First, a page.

MedicaLogic, a 15-year-old medical-records-software company in Hillsboro, Oreg., made its first Internet play in 1999. That was late enough to run into the two biggest hurdles plaguing dot-coms today: recruiting smart workers and finding office space.
There was only one thing to do: take the company to the talent. So MedicaLogic opened an office for its Web division on Internet turf in northern California. "Even if we could convince employees to move to Portland," CEO Mark Leavitt explains, "getting them to relocate and get productive would add three months to our schedule."
It wasn't enough just to move to San Francisco. Leavitt knew that the best workers would demand cool office space. He had to find a reasonable, hip location in San Francisco, a city in which every cash-rich Net start-up is competing for funky old warehouses. "We saw horrible places," he says. "The few that were on the market needed a tremendous amount of work or were in an undesirable location."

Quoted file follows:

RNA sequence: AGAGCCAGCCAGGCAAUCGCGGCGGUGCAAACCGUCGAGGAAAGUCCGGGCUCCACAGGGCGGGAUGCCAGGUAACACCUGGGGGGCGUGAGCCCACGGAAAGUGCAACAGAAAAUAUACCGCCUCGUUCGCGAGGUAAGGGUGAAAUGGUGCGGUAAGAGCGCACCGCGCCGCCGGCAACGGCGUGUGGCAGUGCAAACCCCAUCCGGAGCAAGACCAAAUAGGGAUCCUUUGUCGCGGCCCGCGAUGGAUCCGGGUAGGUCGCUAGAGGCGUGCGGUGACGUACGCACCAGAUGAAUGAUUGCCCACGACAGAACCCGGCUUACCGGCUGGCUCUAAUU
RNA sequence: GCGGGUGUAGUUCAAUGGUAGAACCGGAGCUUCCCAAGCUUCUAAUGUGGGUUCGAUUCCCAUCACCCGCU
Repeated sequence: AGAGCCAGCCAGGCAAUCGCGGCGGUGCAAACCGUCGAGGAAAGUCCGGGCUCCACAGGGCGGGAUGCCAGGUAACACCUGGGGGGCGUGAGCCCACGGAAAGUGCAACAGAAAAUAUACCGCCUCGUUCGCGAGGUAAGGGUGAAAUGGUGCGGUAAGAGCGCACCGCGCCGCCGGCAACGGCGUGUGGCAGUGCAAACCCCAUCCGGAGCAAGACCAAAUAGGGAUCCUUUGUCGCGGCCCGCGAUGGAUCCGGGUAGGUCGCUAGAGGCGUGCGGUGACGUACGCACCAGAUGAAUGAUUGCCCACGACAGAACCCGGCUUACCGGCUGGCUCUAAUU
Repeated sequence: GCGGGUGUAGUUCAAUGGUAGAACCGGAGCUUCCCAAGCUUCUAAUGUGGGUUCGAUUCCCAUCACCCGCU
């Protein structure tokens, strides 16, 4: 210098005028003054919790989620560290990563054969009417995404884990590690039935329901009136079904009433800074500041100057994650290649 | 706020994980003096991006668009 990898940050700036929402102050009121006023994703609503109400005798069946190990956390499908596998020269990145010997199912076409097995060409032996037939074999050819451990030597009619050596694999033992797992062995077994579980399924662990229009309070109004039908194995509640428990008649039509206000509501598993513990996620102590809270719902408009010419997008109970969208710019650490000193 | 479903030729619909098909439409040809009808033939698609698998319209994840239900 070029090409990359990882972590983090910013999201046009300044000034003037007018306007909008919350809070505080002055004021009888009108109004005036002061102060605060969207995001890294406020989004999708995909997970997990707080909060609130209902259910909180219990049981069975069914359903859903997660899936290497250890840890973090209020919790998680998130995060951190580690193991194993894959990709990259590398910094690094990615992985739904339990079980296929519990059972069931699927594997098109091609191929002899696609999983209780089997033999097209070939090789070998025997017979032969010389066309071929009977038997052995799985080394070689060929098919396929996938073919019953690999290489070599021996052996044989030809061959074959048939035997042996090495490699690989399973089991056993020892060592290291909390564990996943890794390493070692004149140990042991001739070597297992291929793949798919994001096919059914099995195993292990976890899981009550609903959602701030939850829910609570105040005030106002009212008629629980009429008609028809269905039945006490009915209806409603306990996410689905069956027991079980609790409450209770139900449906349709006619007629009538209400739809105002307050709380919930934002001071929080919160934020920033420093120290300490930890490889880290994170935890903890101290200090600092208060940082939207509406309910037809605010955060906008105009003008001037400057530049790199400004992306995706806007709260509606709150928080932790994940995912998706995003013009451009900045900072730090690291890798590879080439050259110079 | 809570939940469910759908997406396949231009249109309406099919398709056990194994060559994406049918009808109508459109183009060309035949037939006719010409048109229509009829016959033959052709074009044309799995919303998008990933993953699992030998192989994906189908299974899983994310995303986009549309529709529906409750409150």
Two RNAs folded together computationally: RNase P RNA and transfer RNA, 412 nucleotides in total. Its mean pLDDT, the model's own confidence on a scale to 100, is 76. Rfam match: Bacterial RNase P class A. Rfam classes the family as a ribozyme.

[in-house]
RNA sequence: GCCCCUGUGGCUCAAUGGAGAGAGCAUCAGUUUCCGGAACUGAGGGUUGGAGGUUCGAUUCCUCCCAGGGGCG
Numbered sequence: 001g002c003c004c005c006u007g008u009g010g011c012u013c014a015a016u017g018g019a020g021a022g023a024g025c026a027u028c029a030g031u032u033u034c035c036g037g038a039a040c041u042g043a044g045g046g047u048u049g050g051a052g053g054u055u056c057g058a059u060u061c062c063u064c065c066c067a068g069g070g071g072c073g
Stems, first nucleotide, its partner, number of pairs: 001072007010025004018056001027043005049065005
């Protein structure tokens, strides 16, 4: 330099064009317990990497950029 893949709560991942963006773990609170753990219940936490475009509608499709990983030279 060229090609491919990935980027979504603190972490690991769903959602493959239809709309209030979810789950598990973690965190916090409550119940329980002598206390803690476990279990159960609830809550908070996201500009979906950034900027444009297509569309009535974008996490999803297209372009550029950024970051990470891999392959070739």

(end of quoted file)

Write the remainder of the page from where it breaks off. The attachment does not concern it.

Leavitt eventually found the perfect spot -- 40,000 square feet in a historic wine warehouse at 101 Green Street. But he couldn't reach the landlord on the phone. "Our VCs had to call him up to get the place shown," Leavitt says.
To beat out several other companies trying to lease the same space, Leavitt had to sweeten the deal. Old-fashioned cash didn't cut it in the heart of tech country. What did the job was a little California currency: stock options. When Leavitt offered a chunk of equity to the landlord, the keys were his.
It was worth it, he says. About 45 Internet all-stars, including 20 Netscapees, left behind jobs with lucrative options and other perks to join MedicaLogic. Jon Dillon, a 22-year-old senior content engineer, says he left Network Associates, based in Santa Clara, Calif., partly because he believed in MedicaLogic's business model and admired its existing Internet staff. Not to mention that cool office.